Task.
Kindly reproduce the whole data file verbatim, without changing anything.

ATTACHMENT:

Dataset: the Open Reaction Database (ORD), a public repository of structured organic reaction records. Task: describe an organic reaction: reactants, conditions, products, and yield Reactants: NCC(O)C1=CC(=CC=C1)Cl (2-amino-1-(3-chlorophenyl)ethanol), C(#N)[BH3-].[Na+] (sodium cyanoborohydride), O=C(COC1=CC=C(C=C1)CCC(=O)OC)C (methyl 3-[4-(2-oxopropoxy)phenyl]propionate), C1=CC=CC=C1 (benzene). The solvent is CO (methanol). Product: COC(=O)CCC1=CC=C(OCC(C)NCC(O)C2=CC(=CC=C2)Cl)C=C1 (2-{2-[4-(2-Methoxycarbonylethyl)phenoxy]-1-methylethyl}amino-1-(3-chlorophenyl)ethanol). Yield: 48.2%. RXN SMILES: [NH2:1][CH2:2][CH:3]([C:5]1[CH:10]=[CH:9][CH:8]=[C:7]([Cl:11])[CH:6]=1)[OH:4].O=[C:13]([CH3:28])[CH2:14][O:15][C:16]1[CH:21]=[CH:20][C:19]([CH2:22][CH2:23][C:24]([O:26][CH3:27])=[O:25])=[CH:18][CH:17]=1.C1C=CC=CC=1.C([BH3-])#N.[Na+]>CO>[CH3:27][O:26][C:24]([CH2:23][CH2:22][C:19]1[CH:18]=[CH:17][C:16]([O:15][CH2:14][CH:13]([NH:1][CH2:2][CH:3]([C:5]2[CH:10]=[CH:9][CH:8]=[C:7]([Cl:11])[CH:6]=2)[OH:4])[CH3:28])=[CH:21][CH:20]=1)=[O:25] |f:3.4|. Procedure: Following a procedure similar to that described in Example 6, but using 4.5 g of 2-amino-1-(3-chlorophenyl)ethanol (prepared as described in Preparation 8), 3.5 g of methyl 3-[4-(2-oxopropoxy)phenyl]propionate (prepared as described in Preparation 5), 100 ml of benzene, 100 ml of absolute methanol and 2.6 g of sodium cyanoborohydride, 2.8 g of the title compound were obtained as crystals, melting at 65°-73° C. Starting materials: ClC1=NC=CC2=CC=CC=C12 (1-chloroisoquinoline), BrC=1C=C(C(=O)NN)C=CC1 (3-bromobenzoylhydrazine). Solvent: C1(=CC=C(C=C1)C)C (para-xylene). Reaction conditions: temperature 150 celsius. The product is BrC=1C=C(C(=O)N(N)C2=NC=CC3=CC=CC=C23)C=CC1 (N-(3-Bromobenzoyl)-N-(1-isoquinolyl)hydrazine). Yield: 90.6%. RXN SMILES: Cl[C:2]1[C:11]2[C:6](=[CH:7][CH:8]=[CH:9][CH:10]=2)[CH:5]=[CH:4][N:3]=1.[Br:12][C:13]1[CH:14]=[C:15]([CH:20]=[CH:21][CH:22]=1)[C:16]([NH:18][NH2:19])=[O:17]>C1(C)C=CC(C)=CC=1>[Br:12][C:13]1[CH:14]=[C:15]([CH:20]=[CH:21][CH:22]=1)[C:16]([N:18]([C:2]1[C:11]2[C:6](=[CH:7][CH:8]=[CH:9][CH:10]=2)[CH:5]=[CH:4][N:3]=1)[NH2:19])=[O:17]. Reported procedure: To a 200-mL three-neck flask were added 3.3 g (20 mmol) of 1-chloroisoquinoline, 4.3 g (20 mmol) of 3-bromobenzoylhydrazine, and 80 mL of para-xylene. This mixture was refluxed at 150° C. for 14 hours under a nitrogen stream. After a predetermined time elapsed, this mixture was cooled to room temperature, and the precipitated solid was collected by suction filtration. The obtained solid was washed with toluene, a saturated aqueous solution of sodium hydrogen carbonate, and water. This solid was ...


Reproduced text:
Dataset: the Open Reaction Database (ORD), a public repository of structured organic reaction records. Task: describe an organic reaction: reactants, conditions, products, and yield Reactants: NCC(O)C1=CC(=CC=C1)Cl (2-amino-1-(3-chlorophenyl)ethanol), C(#N)[BH3-].[Na+] (sodium cyanoborohydride), O=C(COC1=CC=C(C=C1)CCC(=O)OC)C (methyl 3-[4-(2-oxopropoxy)phenyl]propionate), C1=CC=CC=C1 (benzene). The solvent is CO (methanol). Product: COC(=O)CCC1=CC=C(OCC(C)NCC(O)C2=CC(=CC=C2)Cl)C=C1 (2-{2-[4-(2-Methoxycarbonylethyl)phenoxy]-1-methylethyl}amino-1-(3-chlorophenyl)ethanol). Yield: 48.2%. RXN SMILES: [NH2:1][CH2:2][CH:3]([C:5]1[CH:10]=[CH:9][CH:8]=[C:7]([Cl:11])[CH:6]=1)[OH:4].O=[C:13]([CH3:28])[CH2:14][O:15][C:16]1[CH:21]=[CH:20][C:19]([CH2:22][CH2:23][C:24]([O:26][CH3:27])=[O:25])=[CH:18][CH:17]=1.C1C=CC=CC=1.C([BH3-])#N.[Na+]>CO>[CH3:27][O:26][C:24]([CH2:23][CH2:22][C:19]1[CH:18]=[CH:17][C:16]([O:15][CH2:14][CH:13]([NH:1][CH2:2][CH:3]([C:5]2[CH:10]=[CH:9][CH:8]=[C:7]([Cl:11])[CH:6]=2)[OH:4])[CH3:28])=[CH:21][CH:20]=1)=[O:25] |f:3.4|. Procedure: Following a procedure similar to that described in Example 6, but using 4.5 g of 2-amino-1-(3-chlorophenyl)ethanol (prepared as described in Preparation 8), 3.5 g of methyl 3-[4-(2-oxopropoxy)phenyl]propionate (prepared as described in Preparation 5), 100 ml of benzene, 100 ml of absolute methanol and 2.6 g of sodium cyanoborohydride, 2.8 g of the title compound were obtained as crystals, melting at 65°-73° C. Starting materials: ClC1=NC=CC2=CC=CC=C12 (1-chloroisoquinoline), BrC=1C=C(C(=O)NN)C=CC1 (3-bromobenzoylhydrazine). Solvent: C1(=CC=C(C=C1)C)C (para-xylene). Reaction conditions: temperature 150 celsius. The product is BrC=1C=C(C(=O)N(N)C2=NC=CC3=CC=CC=C23)C=CC1 (N-(3-Bromobenzoyl)-N-(1-isoquinolyl)hydrazine). Yield: 90.6%. RXN SMILES: Cl[C:2]1[C:11]2[C:6](=[CH:7][CH:8]=[CH:9][CH:10]=2)[CH:5]=[CH:4][N:3]=1.[Br:12][C:13]1[CH:14]=[C:15]([CH:20]=[CH:21][CH:22]=1)[C:16]([NH:18][NH2:19])=[O:17]>C1(C)C=CC(C)=CC=1>[Br:12][C:13]1[CH:14]=[C:15]([CH:20]=[CH:21][CH:22]=1)[C:16]([N:18]([C:2]1[C:11]2[C:6](=[CH:7][CH:8]=[CH:9][CH:10]=2)[CH:5]=[CH:4][N:3]=1)[NH2:19])=[O:17]. Reported procedure: To a 200-mL three-neck flask were added 3.3 g (20 mmol) of 1-chloroisoquinoline, 4.3 g (20 mmol) of 3-bromobenzoylhydrazine, and 80 mL of para-xylene. This mixture was refluxed at 150° C. for 14 hours under a nitrogen stream. After a predetermined time elapsed, this mixture was cooled to room temperature, and the precipitated solid was collected by suction filtration. The obtained solid was washed with toluene, a saturated aqueous solution of sodium hydrogen carbonate, and water. This solid was ...